• Hi,
    Interesting blog with useful content. Can I just correct one or two points however. I conducted the first NM studies while working at the Un of Sussex in around 1990. Was featured on BBC TV’s ‘Tomorrow’s World around 1992. Used very primitive early form of non-medical EEG in my research into brain patterns associated with TV commercials (photo available if interested). System was called Mindscan. No commercial interest from advertisers so dropped the idea until around 2000 when I was instrumental in setting up Neuroco (later taken over by Neurofocus). Featured articles in several major magazines including Web 2.0. I am currently writing a book on those early years. Best wishes, Dr David Lewis-Hodgson

    Sussex Sus

    • Hello Dr. David Lewis-Hodgson! Thank you for your reply and information! I would be very interested to know more about the study you conducted around 1990. Do you have the recording of that TV show? Also, please contact me when you will publish your book. Kind regards, Monica

      • Hi, Thanks for you prompt and positive reply. I have a copy of the BBC TV show and will send it across via a drop box. The quality is not very wonderful, it is an off-air recording via a video tape. Also I can send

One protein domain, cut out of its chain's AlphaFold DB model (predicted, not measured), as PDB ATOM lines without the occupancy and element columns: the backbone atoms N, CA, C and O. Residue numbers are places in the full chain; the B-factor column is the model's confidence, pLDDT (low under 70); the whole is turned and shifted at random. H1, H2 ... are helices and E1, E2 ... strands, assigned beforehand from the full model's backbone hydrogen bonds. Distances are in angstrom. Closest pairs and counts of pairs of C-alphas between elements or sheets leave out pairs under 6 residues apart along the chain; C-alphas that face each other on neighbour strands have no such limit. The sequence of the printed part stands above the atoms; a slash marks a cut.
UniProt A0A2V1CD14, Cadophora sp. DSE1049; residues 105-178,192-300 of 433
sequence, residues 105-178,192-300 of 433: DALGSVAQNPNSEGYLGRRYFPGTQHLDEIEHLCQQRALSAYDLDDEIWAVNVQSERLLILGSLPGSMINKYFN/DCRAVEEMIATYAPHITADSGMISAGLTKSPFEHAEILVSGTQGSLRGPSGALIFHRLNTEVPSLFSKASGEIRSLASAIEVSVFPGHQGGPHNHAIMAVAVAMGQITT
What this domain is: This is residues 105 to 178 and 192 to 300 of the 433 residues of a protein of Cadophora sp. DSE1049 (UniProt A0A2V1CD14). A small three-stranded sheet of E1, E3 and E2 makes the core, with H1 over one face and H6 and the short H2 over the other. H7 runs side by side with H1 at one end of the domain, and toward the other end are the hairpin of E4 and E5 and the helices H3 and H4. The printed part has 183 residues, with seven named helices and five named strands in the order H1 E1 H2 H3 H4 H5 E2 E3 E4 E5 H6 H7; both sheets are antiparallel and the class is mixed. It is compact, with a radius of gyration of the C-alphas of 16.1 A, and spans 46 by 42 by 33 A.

you a photograph of the original equipment. I was an academic with no real interest in commercial work but required stimuli for studies of brain patterns and hit on the idea of using 30 sec TV commercials. Wrote to various ad agencies requesting commercials unseen in the South of England where my participants were based. Generated some interest in the trade press but never made any serious attemptsto follow up the matter. The Mindmirror had no method for recording or analysing the EEG data other than onto a stereotape. It was designed by two friends of mine (Jeff Blundell an electronics engineer and Maxwell Cade a therapist) for use in therapy. I developed the electronics needed to digititise the analogue signal and wrote a programme to present the data in a user friendly form. I also conducted the world’s first ambulatory study in a shopping mall. The participants had to push a small hand-cart carrying the EEG (an advance on the Mindmirror) the computer, a car battery and alternator to provide main’s power. Hardly discrete (!) but we still managed to obtain some interesting data.